The locations I visited to make images reflect this. A residential suburb, a quiet backstreet, a small village in a forest, the airports we pass through on our way to our holidays. These aren’t distant, exotic places in war-torn countries but everyday and familiar places.
This work reveals a network of mundane objects and sites that are charged with significance by their connection to the end result of the extraordinary rendition process. As such, they have been made part of a conflict.
You mention the luxury hotel where flight crews stopped off. I spent three days in another less exclusive hotel room where a man was held and interrogated for twenty-three days. A plain, small hotel room. What could be more familiar? Perhaps not as place of incarceration, though. By using these instances, the work shows how we are all connected to and perhaps implicated in the way these processes were run and the places where they were happening.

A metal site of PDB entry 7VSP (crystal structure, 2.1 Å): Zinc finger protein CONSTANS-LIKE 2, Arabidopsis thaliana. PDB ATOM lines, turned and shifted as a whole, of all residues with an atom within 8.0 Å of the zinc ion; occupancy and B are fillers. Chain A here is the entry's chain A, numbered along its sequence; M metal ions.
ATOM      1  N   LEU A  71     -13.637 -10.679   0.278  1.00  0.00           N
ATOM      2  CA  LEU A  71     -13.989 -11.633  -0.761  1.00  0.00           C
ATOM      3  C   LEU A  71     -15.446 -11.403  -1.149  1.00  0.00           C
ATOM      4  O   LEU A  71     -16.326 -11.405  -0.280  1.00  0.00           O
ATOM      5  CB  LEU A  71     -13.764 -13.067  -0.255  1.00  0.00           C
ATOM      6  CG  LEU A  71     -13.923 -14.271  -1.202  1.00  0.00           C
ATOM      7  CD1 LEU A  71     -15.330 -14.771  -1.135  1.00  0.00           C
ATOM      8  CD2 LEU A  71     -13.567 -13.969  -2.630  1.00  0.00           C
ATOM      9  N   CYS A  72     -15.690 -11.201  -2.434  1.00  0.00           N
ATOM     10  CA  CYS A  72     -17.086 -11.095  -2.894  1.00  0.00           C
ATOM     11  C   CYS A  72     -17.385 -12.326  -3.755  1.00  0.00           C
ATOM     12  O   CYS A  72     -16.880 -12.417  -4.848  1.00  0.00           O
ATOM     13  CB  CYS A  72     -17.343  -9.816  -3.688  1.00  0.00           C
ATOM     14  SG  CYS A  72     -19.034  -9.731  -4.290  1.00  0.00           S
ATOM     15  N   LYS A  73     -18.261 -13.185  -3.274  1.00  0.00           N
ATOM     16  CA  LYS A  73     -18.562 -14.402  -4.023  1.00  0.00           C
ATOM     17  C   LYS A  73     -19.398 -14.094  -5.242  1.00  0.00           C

EB: In a way it reminds me of Martha Rosler’s House Beautiful; Bringing the War Home, the series of photocollages made during the Vietnam War era. Do you see yourself working within specific photographic traditions?
EC: I don’t see myself working within any one photographic, artistic, or critical tradition. There are so many influences or ways of seeing to draw on.Photomontage or photocollage is certainly interesting, as it is often political and all about disruption or re-reconfiguration, from Martha Rosler’s work to Peter Kennard and Cat Phillips and back to Hannah Höch and John Heartfield.
Photographically, my background is in documentary and, originally, photojournalism. I started with a postgraduate photojournalism course a few years after doing a history degree, and I’ve certainly been influenced by how people have worked in these ways, including Susan Meiselas, who has given me great support, and David Goldblatt, to name just two. I have great respect for their work. Paul Graham’s work about the landscape and politics of Northern Ireland is a good example of seeing and showing a complex situation in a completely new way.